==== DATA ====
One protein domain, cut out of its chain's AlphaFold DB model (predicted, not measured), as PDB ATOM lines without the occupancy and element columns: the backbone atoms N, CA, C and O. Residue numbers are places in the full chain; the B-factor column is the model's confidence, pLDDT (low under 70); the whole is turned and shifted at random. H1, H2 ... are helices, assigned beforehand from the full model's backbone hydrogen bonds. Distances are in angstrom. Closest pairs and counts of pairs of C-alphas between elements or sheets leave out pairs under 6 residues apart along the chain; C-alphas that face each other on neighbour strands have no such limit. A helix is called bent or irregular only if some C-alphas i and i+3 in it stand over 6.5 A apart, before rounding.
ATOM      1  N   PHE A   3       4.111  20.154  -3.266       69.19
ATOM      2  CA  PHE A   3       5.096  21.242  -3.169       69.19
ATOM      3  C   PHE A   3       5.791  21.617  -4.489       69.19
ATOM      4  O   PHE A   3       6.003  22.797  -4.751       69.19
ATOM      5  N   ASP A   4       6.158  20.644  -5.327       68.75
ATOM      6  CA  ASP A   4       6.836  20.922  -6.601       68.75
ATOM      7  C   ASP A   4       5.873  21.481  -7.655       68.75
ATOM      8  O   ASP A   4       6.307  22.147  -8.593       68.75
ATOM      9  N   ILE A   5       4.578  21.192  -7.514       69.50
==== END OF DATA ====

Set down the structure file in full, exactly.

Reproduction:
One protein domain, cut out of its chain's AlphaFold DB model (predicted, not measured), as PDB ATOM lines without the occupancy and element columns: the backbone atoms N, CA, C and O. Residue numbers are places in the full chain; the B-factor column is the model's confidence, pLDDT (low under 70); the whole is turned and shifted at random. H1, H2 ... are helices, assigned beforehand from the full model's backbone hydrogen bonds. Distances are in angstrom. Closest pairs and counts of pairs of C-alphas between elements or sheets leave out pairs under 6 residues apart along the chain; C-alphas that face each other on neighbour strands have no such limit. A helix is called bent or irregular only if some C-alphas i and i+3 in it stand over 6.5 A apart, before rounding.
ATOM      1  N   PHE A   3       4.111  20.154  -3.266       69.19
ATOM      2  CA  PHE A   3       5.096  21.242  -3.169       69.19
ATOM      3  C   PHE A   3       5.791  21.617  -4.489       69.19
ATOM      4  O   PHE A   3       6.003  22.797  -4.751       69.19
ATOM      5  N   ASP A   4       6.158  20.644  -5.327       68.75
ATOM      6  CA  ASP A   4       6.836  20.922  -6.601       68.75
ATOM      7  C   ASP A   4       5.873  21.481  -7.655       68.75
ATOM      8  O   ASP A   4       6.307  22.147  -8.593       68.75
ATOM      9  N   ILE A   5       4.578  21.192  -7.514       69.50